Understanding the inverse relationship between bond prices and interest rates can be a little confusing for new investors. However, taking an in-depth look at the various characteristics of bonds, bond prices and interest rates can help any investor see the relationship clearer.
Bond prices and interest rates are closely related and can both be used to forecast economic activity, so investors should at least be aware of the basics: how interest rates affect bond prices, how to calculate bond prices and how yield-to-maturity rates come into play.
Understanding Bond Prices and Interest Rates
While it may seem paradoxical, bond prices are inversely related to interest rates — bond prices will increase when interest rates fall and vice versa. Because of that inverse relationship, all bonds carry interest rate risk. While the risk is generally less than many other investments, understanding interest rate risk is crucial if you plan to buy bonds.
Interest rates on investments are often influenced by the federal funds rate, set by the Federal Open Market Committee. If the federal funds rate increases, interest rates on many other investments will also increase.
Therefore, an increase in interest rates would cause new bonds to come onto the market with higher interest rates than bonds selling with lower interest rates. Since organizations still want to sell the bonds with lower interest rates, they will decrease the bond price to compete with the new bonds with higher interest rates.
This benefits the organization because their bonds likely continue to sell, and it helps investors because they’re not paying more than what the bond is worth relative to current interest rates.
How To Calculate Bond Prices
There are a few factors to know when calculating bond prices, including:
- Coupon rate: The percentage of the par value redeemable at each period.
- Par value: The amount that is repaid at maturity. If a bond has a coupon rate, the investor will receive a coupon payment each period and the par value plus a coupon payment at maturity.
- YTM: The total interest rate a bond will have paid at maturity, including all interest or coupon payments and the par value.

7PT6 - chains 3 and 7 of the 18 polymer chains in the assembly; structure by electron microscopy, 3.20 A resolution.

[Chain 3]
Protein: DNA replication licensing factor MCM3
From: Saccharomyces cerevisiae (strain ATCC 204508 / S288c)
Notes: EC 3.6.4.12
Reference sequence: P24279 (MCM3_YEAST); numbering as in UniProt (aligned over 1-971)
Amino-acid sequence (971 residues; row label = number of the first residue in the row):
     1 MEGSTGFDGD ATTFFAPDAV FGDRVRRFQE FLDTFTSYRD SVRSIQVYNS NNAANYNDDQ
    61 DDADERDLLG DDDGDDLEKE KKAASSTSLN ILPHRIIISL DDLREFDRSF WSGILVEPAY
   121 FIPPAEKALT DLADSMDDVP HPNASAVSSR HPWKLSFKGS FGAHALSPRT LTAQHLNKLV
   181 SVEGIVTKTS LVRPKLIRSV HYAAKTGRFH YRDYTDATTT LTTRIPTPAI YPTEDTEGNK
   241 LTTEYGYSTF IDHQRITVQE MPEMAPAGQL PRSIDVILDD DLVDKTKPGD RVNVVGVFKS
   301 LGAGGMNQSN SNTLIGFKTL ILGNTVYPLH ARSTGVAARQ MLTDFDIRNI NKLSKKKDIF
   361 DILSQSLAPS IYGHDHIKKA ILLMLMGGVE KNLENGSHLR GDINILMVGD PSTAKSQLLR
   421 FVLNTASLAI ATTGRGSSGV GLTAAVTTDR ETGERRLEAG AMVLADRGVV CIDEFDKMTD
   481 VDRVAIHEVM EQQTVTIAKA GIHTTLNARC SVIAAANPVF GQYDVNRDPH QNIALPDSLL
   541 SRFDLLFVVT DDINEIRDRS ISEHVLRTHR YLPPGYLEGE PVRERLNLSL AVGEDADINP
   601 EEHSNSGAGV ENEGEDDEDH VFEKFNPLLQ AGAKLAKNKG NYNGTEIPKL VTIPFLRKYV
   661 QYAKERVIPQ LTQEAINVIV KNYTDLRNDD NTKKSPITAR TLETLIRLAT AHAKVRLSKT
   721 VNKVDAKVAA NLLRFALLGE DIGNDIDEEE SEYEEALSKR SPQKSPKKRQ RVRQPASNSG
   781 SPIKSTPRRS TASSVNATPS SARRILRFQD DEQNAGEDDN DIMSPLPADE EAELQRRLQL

- Periods to maturity: Equals how many coupon payments you will receive before maturity. They are typically paid annually but may also be semi-annually or quarterly.
Many investors may use the following formula to calculate bond prices:
P(T0) = [PMT(T1) / (1+r)1] + [PMT(T2) / (1+r)2] + … + [(PMT(Tn) + FV) / (1+r)n]
- P(T0) = bond price at period zero
- PMT(Tn) = coupon payment at period n
- FV = par value
- r = yield to maturity
- n = number of periods
When considering bond prices, higher coupon rates, par values or periods to maturity will have higher prices. However, if a bond has a higher YTM, the bond price will be lower.
Bond Prices vs. Yields
According to the Securities and Exchange Commission’s bulletin on interest rate risk, bond prices also have an inverse relationship with YTM rates. The yield will match the coupon rate when a bond is issued and sold at par value. However, if an investor pays less than the par value, their return would be more significant since the coupon payments and par value are fixed.
For example, consider a bond with a par value of $1,000. If interest rates fall, an investor may need to pay $1,100. Therefore at maturity, they will receive a smaller YTM. Similarly, if interest rates rise, the same bond may cost $900. At maturity, the investor will receive a larger return.
Since interest rates and bond prices have such a close relationship, those choosing to invest in bonds should keep up with market fluctuations to gauge the effects on investments.
However, interest rates and bond prices shouldn’t be the only considerations investors make when buying bonds. They must also consider additional factors, such as the risk profile of certain bonds, a bond’s prospectus, any costs or fees associated with buying the bond, the liquidity of each bond and how bonds fit into overall investing objectives.
Shrewd investors will do well to research thoroughly and learn about a bond’s coupon rates, maturity date and past performance, as it’s clear that rates, bond prices and yields can all be affected by several elements of investing.
Information is accurate as of July 18, 2022.